Deacon Rich Seveska talks with trucker Abdi Rizak from Minneapolis at a truck stop parking lot in Foristell, Mo., Feb. 23. Seveska is a chaplain at the truck stop, where he spends the evening saying hello to truck drivers, identifying himself as a chaplain and asking basic questions. CNS photo/Lisa Johnston

Deacon’s ministry to truckers seen as ‘a meeting of two souls’

By  Joseph Kenny, Catholic News Service
  • April 7, 2012

FORISTELL, Mo. - Deacon Richard Seveska hears all kinds of stories at his local truck stop, but he fondly remembers one particularly appreciative driver.

“I had a trucker one night say, ‘Rich, this is not a meeting of two people,” Seveska said. “It’s a meeting of two souls.’ ” 

Seveska’s passion the last dozen years has been his truck-stop ministry. The deacon spends evenings saying hello to truckers, identifying himself as a chaplain and looking for people who may want to talk.

“I just say, ‘Hey, let’s sit down and talk,’ and before long they are talking. It’s just amazing the conversations they get into. It’s a tough life that they live,” he said.

“They realize: here’s a minister who’s taking the time to listen and is not judgmental. Then they’ll talk about their faith and what they really believe.”

He called these visits a two-way sharing, “and we both walk away fulfilled.”

Seveska and his wife, Kathleen, moved from Chicago to Foristell on the outskirts of St. Louis  in 2010. He says there’s no stereotypical truck driver, though most are male, with some couples out on the road together. An increasing number of truck drivers had jobs in “corporate America” and left to find a little more freedom.

“There’s a lot more depth to them than I thought,” Seveska said. “I didn’t know anything about the trucking industry. But it’s about people. When you sit down and shut up and listen, it’s amazing what you learn.”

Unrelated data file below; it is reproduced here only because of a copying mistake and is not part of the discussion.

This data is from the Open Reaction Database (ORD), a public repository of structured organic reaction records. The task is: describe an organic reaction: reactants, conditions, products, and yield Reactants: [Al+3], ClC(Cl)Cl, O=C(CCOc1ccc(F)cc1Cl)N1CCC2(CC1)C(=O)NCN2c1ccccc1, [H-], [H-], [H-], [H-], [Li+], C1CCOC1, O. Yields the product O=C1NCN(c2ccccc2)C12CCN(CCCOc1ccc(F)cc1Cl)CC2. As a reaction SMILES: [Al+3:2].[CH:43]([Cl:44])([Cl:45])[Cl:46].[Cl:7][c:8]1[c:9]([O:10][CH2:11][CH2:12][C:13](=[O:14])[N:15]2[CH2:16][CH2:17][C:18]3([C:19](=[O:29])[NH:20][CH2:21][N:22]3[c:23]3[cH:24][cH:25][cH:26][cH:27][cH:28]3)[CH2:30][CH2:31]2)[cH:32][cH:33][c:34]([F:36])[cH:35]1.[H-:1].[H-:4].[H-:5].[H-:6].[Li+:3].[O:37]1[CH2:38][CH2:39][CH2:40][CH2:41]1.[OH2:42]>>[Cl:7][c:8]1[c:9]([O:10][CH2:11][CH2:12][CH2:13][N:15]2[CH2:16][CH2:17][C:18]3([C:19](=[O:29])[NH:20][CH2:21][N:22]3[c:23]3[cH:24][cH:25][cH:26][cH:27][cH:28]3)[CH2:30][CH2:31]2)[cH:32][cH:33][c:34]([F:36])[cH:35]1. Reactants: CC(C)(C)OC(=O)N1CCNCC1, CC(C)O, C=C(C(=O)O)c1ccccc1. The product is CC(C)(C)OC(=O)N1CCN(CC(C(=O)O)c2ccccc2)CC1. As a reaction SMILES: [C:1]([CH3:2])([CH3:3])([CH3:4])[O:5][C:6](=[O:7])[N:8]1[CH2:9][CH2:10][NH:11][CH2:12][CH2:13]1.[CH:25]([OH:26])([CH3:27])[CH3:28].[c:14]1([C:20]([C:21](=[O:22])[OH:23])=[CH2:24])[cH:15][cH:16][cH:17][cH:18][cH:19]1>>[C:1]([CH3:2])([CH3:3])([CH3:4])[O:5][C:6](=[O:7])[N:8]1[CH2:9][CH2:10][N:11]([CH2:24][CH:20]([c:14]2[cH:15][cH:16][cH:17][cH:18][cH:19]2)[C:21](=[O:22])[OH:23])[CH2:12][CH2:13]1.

One of the biggest challenges truckers face is their role as a long-distance parent or spouse. Seveska has met truckers who have been away from home as long as two years, while it’s common for them to be gone three months at a time. Also not surprising is to find truckers who have been married three or four times.

“There’s a number of problems you run into. It could be money, kids, spouse, drugs, alcohol, suicidal thoughts, you name it. They’re quick to tell you what’s really going on, even when they don’t have much of a religious background,” Seveska said.

Sometimes he will pray with people, and sometimes they will take the lead. One time a guy at the counter said, “Hey, Rev, you want to say a prayer?”

Assured by the man that it was a serious request, Seveska began to pray and “everybody at the counter got into it,” the deacon said.

Tommy Gee, a truck driver from Oxford, Ala., who has been on the job 20 years, said he appreciated visiting with Seveska. “I’ve been in a truck all day listening to the radio and talking to myself. I can talk your ears off,” he said.

Bernie Czebatul, who drives throughout the United States and western Canada, said usually his only opportunity to converse with someone is when he is in touch with a dispatcher. “I will talk to the Lord in my private time,” he said.

The truck-stop ministry follows a similar ministry at airports and hospitals, which routinely have chaplains. The Catholic truck-stop ministry is supported by the U.S. bishops’ Committee on the Diaconate and Committee on Migration, with the approval of the local bishop. Deacons see the ministry as “being Church to people on the move,” those who have little or no time to be part of a typical faith community. The aim is to offer comfort, understanding and support to truckers in a difficult job.

The ministry is a natural one for followers of Jesus, Seveska said. “A couple thousand years ago there was a guy who just spent time with people. We’re just doing the same thing.”

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